Monitor Server Logs in Real-Time with “” Tool on RHEL/CentOS 7/6 is a small simple but effective application build on top of Node.js and, which allows to monitor Linux servers log files in real time through web interface screen widgets.

Install In CentOS – Real Time Server Log Monitoring

This tutorial will guide you on how you can install and monitor any local log files in real time with installed on RHEL/CentOS 7/6.x by configuring harvester file to monitor any local changes to log files.

Step 1: Add Epel Repositories

1. CentOS Epel repositories provides the binary packages for Node.js and NPMNode Packaged Modules. Install Epel repositories by issuing the following command.

On RHEL/CentOS 7
# yum install
On RHEL/CentOS 6
--------------------- On RHEL/CentOS 6.x - 32 Bit ---------------------
# yum install

--------------------- On RHEL/CentOS 6.x - 64 Bit ---------------------
# yum install
Install Epel Repository in CentOS 7
Install Epel Repository

2. After you added Epel Repos on your system, do a system upgrade by running the following command.

# yum update

Step 2: Install Node.js and NPM Packages

3. Node.js is a Javascript server-side programming platform which allows you to create network applications with backend functionality. NPM (Node Package Manager) is practically the package manager for Node.js. So, on the next step go ahead and install Node.js and NMP binaries on your system through YUM package manager by issuing the following commands.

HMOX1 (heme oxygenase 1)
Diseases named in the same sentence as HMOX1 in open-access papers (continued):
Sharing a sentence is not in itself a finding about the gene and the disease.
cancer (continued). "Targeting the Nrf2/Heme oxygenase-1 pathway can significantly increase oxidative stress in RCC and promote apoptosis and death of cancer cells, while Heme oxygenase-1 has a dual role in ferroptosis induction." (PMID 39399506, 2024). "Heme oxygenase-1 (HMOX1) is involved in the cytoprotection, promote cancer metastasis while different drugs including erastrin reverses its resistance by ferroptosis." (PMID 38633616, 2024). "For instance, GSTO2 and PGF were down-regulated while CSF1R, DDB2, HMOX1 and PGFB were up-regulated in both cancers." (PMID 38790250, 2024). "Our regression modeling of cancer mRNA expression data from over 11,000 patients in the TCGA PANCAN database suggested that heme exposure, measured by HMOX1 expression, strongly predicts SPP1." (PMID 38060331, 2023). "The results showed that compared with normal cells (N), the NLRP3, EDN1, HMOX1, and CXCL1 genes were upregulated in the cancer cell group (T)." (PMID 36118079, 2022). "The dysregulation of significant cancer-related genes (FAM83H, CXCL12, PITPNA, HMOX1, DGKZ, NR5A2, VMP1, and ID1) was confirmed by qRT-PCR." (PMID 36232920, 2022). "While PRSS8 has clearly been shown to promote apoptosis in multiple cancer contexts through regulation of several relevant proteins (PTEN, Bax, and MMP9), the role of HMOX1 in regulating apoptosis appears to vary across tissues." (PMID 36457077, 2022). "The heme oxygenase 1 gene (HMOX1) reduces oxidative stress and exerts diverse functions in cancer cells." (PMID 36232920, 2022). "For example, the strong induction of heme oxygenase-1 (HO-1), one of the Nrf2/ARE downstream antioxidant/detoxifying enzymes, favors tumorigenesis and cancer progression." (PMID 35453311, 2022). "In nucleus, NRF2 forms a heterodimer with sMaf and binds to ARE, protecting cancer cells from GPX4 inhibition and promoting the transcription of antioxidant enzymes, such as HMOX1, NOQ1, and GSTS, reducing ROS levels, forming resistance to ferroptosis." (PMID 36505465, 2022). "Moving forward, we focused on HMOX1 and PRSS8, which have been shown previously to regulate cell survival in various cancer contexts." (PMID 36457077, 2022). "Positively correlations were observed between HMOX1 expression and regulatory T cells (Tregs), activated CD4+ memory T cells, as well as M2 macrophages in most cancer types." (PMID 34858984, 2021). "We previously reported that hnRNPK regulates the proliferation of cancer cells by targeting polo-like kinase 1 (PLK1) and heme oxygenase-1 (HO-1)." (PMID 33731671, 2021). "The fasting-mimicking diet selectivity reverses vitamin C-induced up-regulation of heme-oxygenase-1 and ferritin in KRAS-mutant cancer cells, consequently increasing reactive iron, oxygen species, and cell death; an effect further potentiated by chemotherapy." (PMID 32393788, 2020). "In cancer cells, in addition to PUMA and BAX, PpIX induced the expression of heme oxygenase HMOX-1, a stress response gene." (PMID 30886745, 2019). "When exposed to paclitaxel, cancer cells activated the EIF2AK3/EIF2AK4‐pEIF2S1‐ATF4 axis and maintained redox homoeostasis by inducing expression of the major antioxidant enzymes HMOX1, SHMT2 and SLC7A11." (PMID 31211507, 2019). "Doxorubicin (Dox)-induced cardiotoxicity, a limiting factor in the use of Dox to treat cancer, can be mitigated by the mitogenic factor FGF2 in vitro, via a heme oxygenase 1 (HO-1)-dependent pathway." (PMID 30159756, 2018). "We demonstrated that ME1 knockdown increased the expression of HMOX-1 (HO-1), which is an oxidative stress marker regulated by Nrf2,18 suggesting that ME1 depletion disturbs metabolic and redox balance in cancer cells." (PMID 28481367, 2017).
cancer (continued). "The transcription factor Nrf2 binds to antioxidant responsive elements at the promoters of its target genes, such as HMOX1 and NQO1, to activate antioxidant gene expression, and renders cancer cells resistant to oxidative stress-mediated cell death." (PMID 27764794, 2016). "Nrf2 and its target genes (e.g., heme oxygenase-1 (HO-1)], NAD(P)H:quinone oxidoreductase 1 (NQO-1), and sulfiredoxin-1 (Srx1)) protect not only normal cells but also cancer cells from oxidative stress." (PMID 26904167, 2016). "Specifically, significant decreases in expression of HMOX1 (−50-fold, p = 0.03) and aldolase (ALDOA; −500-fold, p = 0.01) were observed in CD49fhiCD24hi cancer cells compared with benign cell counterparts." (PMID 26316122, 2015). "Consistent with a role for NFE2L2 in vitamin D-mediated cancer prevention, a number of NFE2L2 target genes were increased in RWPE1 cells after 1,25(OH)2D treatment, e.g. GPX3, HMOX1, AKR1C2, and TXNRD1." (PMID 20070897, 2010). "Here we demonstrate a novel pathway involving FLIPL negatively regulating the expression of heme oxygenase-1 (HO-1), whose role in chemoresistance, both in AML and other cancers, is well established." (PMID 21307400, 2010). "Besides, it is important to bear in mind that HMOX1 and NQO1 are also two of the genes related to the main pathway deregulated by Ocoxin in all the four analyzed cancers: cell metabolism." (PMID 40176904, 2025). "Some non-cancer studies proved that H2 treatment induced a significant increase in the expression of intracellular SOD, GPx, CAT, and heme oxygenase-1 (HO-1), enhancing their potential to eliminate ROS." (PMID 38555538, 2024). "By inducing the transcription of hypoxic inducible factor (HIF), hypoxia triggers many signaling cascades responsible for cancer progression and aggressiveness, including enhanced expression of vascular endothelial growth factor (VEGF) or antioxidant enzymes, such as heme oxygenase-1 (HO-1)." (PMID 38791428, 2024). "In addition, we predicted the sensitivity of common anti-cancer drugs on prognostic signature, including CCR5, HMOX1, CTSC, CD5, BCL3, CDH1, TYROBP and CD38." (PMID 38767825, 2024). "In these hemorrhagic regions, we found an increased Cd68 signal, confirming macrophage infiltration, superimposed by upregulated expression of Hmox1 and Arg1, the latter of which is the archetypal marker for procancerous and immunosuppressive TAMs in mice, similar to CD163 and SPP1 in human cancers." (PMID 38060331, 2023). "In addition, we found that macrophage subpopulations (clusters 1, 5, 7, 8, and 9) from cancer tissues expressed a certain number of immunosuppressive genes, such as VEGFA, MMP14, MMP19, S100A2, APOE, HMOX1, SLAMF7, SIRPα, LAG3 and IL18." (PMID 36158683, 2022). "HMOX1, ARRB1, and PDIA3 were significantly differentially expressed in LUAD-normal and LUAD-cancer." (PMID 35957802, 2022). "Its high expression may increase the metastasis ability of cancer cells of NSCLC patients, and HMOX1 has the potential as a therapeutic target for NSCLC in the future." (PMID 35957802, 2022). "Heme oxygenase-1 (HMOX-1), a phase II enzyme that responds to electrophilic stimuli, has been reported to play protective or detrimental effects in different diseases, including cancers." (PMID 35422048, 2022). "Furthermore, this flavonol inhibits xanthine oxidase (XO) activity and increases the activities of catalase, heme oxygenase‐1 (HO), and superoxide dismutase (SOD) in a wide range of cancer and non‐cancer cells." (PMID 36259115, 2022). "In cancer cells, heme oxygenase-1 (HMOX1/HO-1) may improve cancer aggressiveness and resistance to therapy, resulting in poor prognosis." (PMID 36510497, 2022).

# curl --silent --location | bash - 
# yum install -y nodejs
Install Node js in CentOS
Install Node js in CentOS 7

Step 3: Install and Configure Application

4. application must be installed on your system through NPM by specifying a valid local system user, through which the installation must take place. While you can use any valid system user to install, I personally recommend installing the application through root user or other system user with root privileges.

The reason for using this approach is that must have access to read locally log files and a user with non-privileges root privileges usually can’t access and read some important log files.

So, login with root account and install application through root account by issuing the following command (if you use other user replace root account with your system user accordingly).

# npm install -g --user “root”
Install in CentOS
Install Monitoring

5. After the application has been installed change your working directory to folder, which is hidden, and do a directory listing to visualize folder content in order to configure the application further.

# pwd  		[Make sure you are on the right path]
# cd
# ls Files Files